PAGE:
McDonald holds down the fort for San Jose

Midfielder's defense an integral part of Quakes' early success

Brandon McDonald, San Jose Earthquakes

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Brandon McDonald still holds the dream of every soccer
player—the thought of running through a thicket of defenders, leaving opponents
hopelessly twisted in your wake and bending a 25-yard rocket past a goalkeeper
with no recourse to stop the shot.

“Of course,” McDonald says with a grin at the thought.
“Everybody likes the glamour part of things.”

Not everybody can be Lionel Messi, however.

But though McDonald might not have the highlight-reel goals of
Barcelona’s all-world star, he is having a major impact on the Earthquakes in
his own way.

After coming on at halftime of the Earthquakes’ season opener,
McDonald hasn’t relinquished his spot in the San Jose lineup—even though the
position he’s playing, as a holding central midfielder, is one coach Frank Yallop
would frankly rather do without.

“If we can have two two-way midfielders playing, I’d rather
have that,” Yallop said.

Yet McDonald remains in the Earthquakes’ starting lineup. In
fact, his spot is so certain that even if rookie center back Ike Opara, who is
scheduled to fly Friday night and join the team in Los Angeles to face Chivas
USA on Saturday, is deemed too fatigued to play, Yallop said he won’t slide
McDonald to the back row—even though that’s where McDonald worked out for the
U.S. national team this winter.

“We’ve asked Brandon to do a job in there and he’s excelling
at it,” Yallop said. “I think he’s enjoying it, and him coming into the team
has helped us, also.”

The Quakes were hoping to have an all-South American center
mid partnership of André Luiz and Javier Robles, which each of them providing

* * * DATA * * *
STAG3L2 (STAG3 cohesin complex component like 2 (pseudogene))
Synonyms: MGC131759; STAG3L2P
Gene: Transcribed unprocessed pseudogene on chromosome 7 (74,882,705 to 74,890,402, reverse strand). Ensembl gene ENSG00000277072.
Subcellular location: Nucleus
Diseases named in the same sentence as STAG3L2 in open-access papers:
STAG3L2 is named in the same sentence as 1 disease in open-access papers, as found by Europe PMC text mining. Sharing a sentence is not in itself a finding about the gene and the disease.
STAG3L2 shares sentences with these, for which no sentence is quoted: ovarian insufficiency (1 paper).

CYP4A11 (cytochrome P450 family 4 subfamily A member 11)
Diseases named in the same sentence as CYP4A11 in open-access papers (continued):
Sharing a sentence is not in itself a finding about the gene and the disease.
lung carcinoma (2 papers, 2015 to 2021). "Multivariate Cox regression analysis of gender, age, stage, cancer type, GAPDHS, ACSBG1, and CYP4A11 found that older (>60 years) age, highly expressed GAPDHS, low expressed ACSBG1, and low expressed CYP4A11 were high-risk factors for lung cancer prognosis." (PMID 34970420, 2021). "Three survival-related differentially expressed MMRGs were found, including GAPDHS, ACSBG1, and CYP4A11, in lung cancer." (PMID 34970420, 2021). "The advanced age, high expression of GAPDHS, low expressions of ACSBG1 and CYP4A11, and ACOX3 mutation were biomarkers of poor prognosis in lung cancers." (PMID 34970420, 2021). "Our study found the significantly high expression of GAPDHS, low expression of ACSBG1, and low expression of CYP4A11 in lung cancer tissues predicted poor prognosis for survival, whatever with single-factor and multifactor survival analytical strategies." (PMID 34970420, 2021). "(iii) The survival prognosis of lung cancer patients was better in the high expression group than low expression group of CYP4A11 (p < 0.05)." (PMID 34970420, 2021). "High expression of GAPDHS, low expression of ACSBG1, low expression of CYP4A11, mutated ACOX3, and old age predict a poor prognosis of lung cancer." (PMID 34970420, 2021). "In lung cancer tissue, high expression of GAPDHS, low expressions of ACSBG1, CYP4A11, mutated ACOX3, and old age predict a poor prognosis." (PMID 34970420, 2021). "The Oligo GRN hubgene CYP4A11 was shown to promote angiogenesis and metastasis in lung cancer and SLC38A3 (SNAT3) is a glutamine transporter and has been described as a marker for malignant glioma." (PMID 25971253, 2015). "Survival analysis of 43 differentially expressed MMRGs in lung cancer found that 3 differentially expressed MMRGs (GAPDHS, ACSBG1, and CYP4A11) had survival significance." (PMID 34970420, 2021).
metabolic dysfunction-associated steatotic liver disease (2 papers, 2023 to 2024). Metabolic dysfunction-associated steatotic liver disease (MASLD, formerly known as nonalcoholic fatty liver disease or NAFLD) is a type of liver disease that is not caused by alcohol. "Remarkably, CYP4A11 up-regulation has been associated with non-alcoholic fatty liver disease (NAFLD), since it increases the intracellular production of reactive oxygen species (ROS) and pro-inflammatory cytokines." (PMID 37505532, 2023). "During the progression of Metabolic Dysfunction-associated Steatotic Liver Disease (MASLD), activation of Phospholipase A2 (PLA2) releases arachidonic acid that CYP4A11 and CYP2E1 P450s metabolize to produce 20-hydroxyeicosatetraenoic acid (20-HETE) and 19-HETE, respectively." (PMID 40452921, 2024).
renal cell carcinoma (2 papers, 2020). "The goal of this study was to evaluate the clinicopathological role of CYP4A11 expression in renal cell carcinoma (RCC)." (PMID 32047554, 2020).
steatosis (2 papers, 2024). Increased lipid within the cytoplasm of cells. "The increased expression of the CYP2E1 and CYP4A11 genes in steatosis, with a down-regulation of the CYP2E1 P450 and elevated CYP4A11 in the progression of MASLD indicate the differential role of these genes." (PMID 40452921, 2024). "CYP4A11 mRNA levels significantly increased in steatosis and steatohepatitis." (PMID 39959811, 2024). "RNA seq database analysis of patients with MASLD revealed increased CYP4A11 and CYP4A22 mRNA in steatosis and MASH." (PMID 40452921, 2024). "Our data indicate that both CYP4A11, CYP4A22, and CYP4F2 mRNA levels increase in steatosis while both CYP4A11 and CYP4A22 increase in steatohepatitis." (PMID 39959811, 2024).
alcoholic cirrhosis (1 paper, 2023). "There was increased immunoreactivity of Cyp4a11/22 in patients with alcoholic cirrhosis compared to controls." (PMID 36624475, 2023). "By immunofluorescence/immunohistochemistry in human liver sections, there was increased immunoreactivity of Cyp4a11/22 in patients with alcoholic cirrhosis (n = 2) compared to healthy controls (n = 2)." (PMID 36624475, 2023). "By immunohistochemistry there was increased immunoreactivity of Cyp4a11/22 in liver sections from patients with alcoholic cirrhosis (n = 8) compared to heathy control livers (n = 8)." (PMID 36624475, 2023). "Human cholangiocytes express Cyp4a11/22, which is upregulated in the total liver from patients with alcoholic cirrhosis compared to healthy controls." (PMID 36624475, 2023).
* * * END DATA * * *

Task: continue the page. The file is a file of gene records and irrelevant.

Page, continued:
help as needed in all facets of the game. Rather than live with Robles’
struggles, however, Yallop has proven flexible enough to put McDonald on the
pitch—and use him in a position that plays to his strengths: breaking up
attacks and providing a physical presence as a gatekeeper barring entry to the
Quakes’ defensive third.

“You have a vision of exactly how you want to play, but I
think what you’ve got to do is really get the best out of the players you
have,” Yallop said.

To San Jose general manager John Doyle, pairing up McDonald
with the more offensive-minded André Luiz harkens back to the salad days of the
Earthquakes’ first incarnation, when San Jose owned the midfield.

“I think probably the best team that was here when they were
winning championships had Richard Mulrooney and Ronnie Ekelund,” Doyle said,
referring to the duo who roamed Spartan Stadium from 2001 to 2004. “Well,
Richard Mulrooney did all the dog dirty work. Ronnie Ekelund was a phenomenal
soccer player and did some defensive work, but the majority of the defensive
work was done by Richard, and the majority of the offensive flair and
creativity for those first couple years was Ronnie.

“I think you always want a center midfielder to have those
tendencies, to be able to do both, and Brandon McDonald is a younger player, a
good player. I think he’s done a nice job in there, doing that [holding] role.
But I think he can do more.”

For right now, it’s enough that McDonald has helped solidify
San Jose’s defense. Of the four goals given up by the Quakes this season, two
of them came in the half before the 24-year-old’s arrival on the pitch. If
holding midfielders were assigned a goals-against-average, his would be just
0.8.

Part of the success, in McDonald’s estimation, stems from his
healthy level of communication with center back Jason Hernandez. (Some people
might look at the gesturing between the two and term it “yelling.”)

“We like to communicate with each other,” McDonald said. “We
have a chemistry there. I feel like we can talk to each other about things—we
can have a go at each other, in a way, but we know what we’re talking about.
We’re just trying to better the team.”

Geoff Lepper covers the Earthquakes for MLSsoccer.com. He can
be reached at sanjosequakes@gmail.com. Follow him on Twitter at @sjquakes.